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Two parts cultural commentary, one part personal ranting. Serve with a side of political debate. May contain sarcasm.

Spanish History 102: Francoist Spain (the fun cliffnotes version)
24 September 2014 @ 15:12

This post follows on from History 101:


Francoist Spain

Francoist Spain lasted from the end of the Civil War (1939) until his death in 1975. This was a pretty long dictatorship and I can't really do it justice in a blog post. So here is a cliff-notes version of the most important facts.


Politics under Franco

Because Franco was mates with Hitler and Mussolini, all other countries hated him. Spain wasn't allowed to join the UN or the EU (or the EEC as it was back then) and everyone except Portugal and Argentina imposed an embargo on Spain. This, added to the fact Spain had just undergone a Civil War (half a million dead, entire towns destroyed, disease and starvation rife), meant that Spain was in pretty bad shape, and stayed that way for a long time. There was rationing until 1952, 14 years after the war had finished.


The Re-Christianization of Spain

Franco was a devout Catholic and made sure that everyone else in Spain was too. All the advances made towards women's rights and freedom of speech were reversed, in keeping with traditional Catholic theology; contraceptives, abortion and prostitution were made illegal, it was made pretty difficult for women to achieve virtually anything and it was illegal to be gay. Many gays were arrested and sent to special prisons called "galarías de invertidos" (meaning inverted, or reversed) where the "problem" would try to be "corrected".


To this day, Spain remains a very Catholic country, but has reversed most of the Francoist laws above. The anti-gay laws under Franco were overturned in 1979 and gay marriage was introduced in 2004; one of only 11 countries in the world to do so. Abortion is also now legal and available on request (during the first trimester) since 2010. It was available under restricted circumstances from 1985. Prostitution remains illegal, but is still practised.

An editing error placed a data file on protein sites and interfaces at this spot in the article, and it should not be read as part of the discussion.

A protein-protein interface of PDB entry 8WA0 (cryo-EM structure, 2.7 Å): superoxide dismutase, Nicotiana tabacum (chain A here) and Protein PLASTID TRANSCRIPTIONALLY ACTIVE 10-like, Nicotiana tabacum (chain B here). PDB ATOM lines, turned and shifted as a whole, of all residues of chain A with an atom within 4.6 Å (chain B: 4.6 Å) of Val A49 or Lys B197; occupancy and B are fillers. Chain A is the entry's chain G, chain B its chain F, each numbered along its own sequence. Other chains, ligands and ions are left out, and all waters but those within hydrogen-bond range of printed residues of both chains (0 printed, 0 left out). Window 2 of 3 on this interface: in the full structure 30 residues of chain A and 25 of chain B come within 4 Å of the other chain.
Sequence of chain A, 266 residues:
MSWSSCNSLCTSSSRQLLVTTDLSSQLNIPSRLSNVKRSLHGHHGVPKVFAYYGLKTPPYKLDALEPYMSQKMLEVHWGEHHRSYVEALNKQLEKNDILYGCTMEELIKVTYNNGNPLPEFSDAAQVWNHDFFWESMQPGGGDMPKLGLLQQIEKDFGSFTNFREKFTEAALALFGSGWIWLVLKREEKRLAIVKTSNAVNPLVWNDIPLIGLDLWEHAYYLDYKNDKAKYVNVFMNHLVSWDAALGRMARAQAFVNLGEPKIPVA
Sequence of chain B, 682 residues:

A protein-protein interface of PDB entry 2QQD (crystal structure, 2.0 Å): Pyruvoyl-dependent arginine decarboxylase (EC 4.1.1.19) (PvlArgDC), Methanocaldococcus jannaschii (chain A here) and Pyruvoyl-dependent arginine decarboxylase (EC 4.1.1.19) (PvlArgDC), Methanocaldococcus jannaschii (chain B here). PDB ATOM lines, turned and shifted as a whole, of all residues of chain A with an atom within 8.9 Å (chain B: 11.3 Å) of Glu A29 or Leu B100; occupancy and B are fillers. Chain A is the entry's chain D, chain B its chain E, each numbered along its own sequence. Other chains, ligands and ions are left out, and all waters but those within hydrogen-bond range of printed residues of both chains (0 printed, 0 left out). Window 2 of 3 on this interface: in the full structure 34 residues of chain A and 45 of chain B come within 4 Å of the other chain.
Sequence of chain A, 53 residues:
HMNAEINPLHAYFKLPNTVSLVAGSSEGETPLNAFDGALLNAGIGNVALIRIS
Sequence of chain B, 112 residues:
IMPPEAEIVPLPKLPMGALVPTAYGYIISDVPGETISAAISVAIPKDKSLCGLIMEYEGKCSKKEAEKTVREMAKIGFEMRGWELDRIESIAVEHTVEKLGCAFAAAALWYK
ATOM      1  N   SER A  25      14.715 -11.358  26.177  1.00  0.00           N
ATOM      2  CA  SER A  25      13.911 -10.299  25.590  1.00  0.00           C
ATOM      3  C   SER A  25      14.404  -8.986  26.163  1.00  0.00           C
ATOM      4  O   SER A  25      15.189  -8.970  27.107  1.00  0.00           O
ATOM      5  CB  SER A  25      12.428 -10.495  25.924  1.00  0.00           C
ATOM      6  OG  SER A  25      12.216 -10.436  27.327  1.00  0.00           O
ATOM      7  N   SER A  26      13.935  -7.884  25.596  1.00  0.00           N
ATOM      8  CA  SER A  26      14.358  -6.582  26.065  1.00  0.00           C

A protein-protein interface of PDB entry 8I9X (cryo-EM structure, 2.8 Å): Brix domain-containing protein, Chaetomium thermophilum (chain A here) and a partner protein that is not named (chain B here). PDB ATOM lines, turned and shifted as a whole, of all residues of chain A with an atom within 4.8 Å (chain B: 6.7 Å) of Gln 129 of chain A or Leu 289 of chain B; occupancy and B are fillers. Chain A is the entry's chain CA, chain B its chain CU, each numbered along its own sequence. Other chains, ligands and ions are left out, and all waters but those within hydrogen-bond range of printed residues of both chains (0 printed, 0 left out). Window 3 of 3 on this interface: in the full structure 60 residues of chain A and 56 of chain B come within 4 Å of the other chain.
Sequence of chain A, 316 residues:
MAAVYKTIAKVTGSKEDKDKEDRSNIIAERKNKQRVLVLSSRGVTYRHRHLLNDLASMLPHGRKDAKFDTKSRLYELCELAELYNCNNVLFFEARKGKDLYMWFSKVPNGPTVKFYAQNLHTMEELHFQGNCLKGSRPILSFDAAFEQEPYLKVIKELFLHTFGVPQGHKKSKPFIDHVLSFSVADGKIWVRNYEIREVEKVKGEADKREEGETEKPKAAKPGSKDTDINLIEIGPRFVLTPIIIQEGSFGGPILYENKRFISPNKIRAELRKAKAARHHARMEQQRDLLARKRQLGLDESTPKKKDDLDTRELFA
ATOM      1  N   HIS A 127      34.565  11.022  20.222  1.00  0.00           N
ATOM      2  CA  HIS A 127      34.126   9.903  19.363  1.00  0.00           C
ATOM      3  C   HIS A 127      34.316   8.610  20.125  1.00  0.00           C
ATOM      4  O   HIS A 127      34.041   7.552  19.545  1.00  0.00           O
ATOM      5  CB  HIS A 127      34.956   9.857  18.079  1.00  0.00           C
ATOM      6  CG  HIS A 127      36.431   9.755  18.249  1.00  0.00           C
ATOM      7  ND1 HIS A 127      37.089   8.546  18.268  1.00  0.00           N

Anti-Regionalism and Terrorism

The other main impact that Franco had on Spain was that he banned regional languages. He wanted to create a 'unified Spain'; he made Bullfighting and Flamenco the national sports (because they're 'proper Spanish') and Castellano (what we call Spanish) the national language. This was the language spoken in Madrid and in the south, but other parts of Spain had their own languages. Many people didn't even speak Castellano Spanish. So it was a pretty big deal. All schools, official documents and media suddenly had to change the language they were in. A joke was commonly made that the only place that Catalan could be seen was on the manhole covers leading to the sewers. Everything else, including roadsigns were remade in Castellano. Regional languages were still spoken at home, but in public everything was in proper Spanish. 


The Basques in particular were extremely hostile to this. Their language is unlike any other Spanish language and they're pretty proud of their Basque heritage. In 1958 a terrorist group called ETA formed, opposing Franco and his anti-Basque laws and campaigning for the independence of the Basque Country from Spain.


Their tactic was to kidnap rich people, hold them for ransom, then, with this money, buy arms and bombs. Most notably they kidnapped Enrique Iglesias's grandad in 1981. They also killed Luis Carerro Blanco, who was Franco's right hand man, back in 1973.


According to Wikipedia they've been responsible for 829 killings in total and about 700 of it's members have been caught and imprisoned. When Franco died in 1975 and the ban on regional languages was lifted, the terrorism eased up. There's been a number of ceasefires since, and ETA officially ceased armed activity last year for good. But they have said this before.


In Spanish History 103 (the final post about Franco) I'll talk about his death and how Spain became a nice democratic and liberal country again. Or did it?

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